Subscription Subscription
Home > News > Opinion News > Article > Manthan more than a film

Manthan, more than a film

Updated on: 26 May,2024 06:52 AM IST  |  Mumbai
Rahul da Cunha |

Shyam Babu, as he came to be known, was always the other guy—he lived an urban life, but his concerns were rural

Manthan, more than a film

Illustration/Uday Mohite

Listen to this article
Manthan, more than a film

Rahul Da CunhaI grew up around Shyam Benegal—a close friend of my family, he headed the film department at an ad agency my dad ran in the 60s, called ASP (Advertising and Sales Promotion)--but features were in his DNA, his true calling.

Indian cinema in the 70s, was primarily “masala Bollywood slanted”, escapist by nature, what was referred to as “leave your brains at home” type of “fillums”—a more serious alternate cinema, like a today’s Lapataa Ladies or a 12th Fail hadn’t blossomed yet. Anything that wasn’t “naach-gaana”, and “dishoom dishoom” became “rona-dhona”, but it did form the seeds of a powerful Parallel cinema. The movement, I’d say, had a founder—Shri Shyam Benegal—sans a second layer of comfort like the present day OTT system, you were lucky as a director-producer to get a morning show at Eros or screenings at the erstwhile Akashwani theatre. 

Foreign film festivals were always welcoming of Indian cinema. Benegal and the other members of the Parallel cinema movement, like Saeed Mirza, Gautam Ghosh and Ketan Mehta, had to find innovative ways to raise the “moolah” to make their films, occasionally NFDC financed, or kind donors, who knew “Return on Investment” was a lottery. 

Shyam Babu, as he came to be known, was always the other guy—he lived an urban life, but his concerns were rural. And always deeply human. Manthan, was a passion project, (he’d made Ankur before this), but a story about the dairy farmers of Gujarat, set amidst the backdrop of the White Revolution was ambitious—Shyam and Vijay Tendulkar wrote a fictitious story about the milk cooperative movement of Dr Verghese Kurien—he took it to Dr Verghese Kurien, I’m not sure of what transpired between the two men, but this I’m sure of—Dr Kurien conceived the most out-of-the box idea, in an era of no box office certainty. In what was India’s first crowd funded film, Dr Kurien, got 5 lakh dairy farmers to contribute R2 each and Shyam Benegal had his finances in place.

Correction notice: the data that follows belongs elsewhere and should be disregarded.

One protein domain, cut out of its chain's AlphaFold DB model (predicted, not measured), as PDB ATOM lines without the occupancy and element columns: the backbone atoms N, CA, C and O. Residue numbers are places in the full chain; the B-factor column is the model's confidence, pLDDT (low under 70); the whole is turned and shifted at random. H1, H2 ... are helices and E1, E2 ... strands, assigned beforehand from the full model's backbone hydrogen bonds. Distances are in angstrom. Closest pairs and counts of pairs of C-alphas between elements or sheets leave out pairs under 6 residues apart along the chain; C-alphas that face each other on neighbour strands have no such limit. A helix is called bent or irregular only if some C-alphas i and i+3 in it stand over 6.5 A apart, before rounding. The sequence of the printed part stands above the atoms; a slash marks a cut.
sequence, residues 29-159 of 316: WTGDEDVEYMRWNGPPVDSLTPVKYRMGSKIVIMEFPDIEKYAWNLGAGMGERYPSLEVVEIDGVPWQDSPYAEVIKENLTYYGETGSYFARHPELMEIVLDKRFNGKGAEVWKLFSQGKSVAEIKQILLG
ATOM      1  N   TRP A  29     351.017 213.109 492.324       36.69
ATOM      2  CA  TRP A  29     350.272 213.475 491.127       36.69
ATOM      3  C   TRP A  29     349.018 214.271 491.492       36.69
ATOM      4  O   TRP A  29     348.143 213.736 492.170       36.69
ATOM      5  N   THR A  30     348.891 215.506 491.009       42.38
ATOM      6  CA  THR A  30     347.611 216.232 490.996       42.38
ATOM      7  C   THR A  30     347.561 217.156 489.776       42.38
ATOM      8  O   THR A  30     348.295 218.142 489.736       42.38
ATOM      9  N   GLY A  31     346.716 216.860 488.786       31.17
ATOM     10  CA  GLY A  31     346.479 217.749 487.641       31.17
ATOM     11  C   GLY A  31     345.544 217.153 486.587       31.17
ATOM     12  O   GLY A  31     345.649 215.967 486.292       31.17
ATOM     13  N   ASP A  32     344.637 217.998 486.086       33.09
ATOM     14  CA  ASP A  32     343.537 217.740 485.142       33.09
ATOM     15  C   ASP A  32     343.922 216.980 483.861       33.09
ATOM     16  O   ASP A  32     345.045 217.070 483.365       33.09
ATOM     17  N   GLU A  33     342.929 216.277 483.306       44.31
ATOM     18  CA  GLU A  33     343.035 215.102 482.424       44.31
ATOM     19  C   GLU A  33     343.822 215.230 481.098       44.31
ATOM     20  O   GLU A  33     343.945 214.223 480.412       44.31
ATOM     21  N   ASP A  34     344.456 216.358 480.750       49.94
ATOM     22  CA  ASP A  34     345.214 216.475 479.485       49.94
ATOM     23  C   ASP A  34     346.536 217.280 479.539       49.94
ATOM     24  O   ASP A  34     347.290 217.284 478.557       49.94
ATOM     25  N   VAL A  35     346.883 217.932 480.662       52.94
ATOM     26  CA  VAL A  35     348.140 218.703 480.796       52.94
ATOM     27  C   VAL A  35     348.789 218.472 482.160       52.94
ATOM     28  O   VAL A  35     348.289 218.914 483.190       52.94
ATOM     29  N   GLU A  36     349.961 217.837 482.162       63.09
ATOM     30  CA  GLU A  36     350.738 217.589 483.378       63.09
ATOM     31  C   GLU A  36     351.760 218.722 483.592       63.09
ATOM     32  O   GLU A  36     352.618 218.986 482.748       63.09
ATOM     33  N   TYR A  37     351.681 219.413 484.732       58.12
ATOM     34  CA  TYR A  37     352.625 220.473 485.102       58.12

The film was a massive success, winning the National Award for Best Feature Film in 1977, as well as being India’s Foreign Film entry, I watched the newly restored 4K version of this 1976 nugget of gold last night, having first seen it as a 14-year -old. My focus was on a young Naseeruddin Shah, he was, and still is our Anthony Hopkins, in his chameleon-like abilities—there wasn’t a second that he veered from Bhola, the local Harijan leader. Directors like Shyam and Sai Paranjape (Sparsh), Ketan Mehta (Mirch Masala) and Saeed Mirza (Albert Pinto Ko Gussa Kyon Aata Hai), and early Vidhu Vinod Chopra, Kundan Shah (Jaane Bhi Do Yaaron), Gautam Ghose (Paar), Rabindra Darmaraj (Chakra) and Vishal Bhardwaj later (Maqbool), all saw in him one quality—he could be anything they wanted him to be, and then some. 

I’d wager that most of them saw him as their muse, remarkable putty in their hands, an exponent of their experiments, so too Smita Patil, these two had that ability to inhabit any character.

These maverick directors wishing to make their points, mostly political, the aesthetic often sacrificed to accommodate the anger, had a bunch of amazing NSD/FTII actors to choose from, Naseer, Smita, Om Puri, Amrish Puri and Shabana Azmi. 

These directors were shooting at a time when digital cameras weren’t invented yet, the Govind Nihalanis of the world, shooting their frames, using 16mm cameras. Having made a feature film this year, I’ve truly understood how hard the process is, and these men, back in 1976, worked in an analog era.

Manthan was back at Cannes, in its newly restored form, last week, still as fresh and fulfilling as ever. Manthan, a story that needs to be told, even today, after all “the churning” will continue forever.

Rahul daCunha is an adman, theatre director/playwright, photographer and traveller. Reach him at

"Exciting news! Mid-day is now on WhatsApp Channels Subscribe today by clicking the link and stay updated with the latest news!" Click here!

Register for FREE
to continue reading !

This is not a paywall.
However, your registration helps us understand your preferences better and enables us to provide insightful and credible journalism for all our readers.

Mid-Day Web Stories

Mid-Day Web Stories

This website uses cookie or similar technologies, to enhance your browsing experience and provide personalised recommendations. By continuing to use our website, you agree to our Privacy Policy and Cookie Policy. OK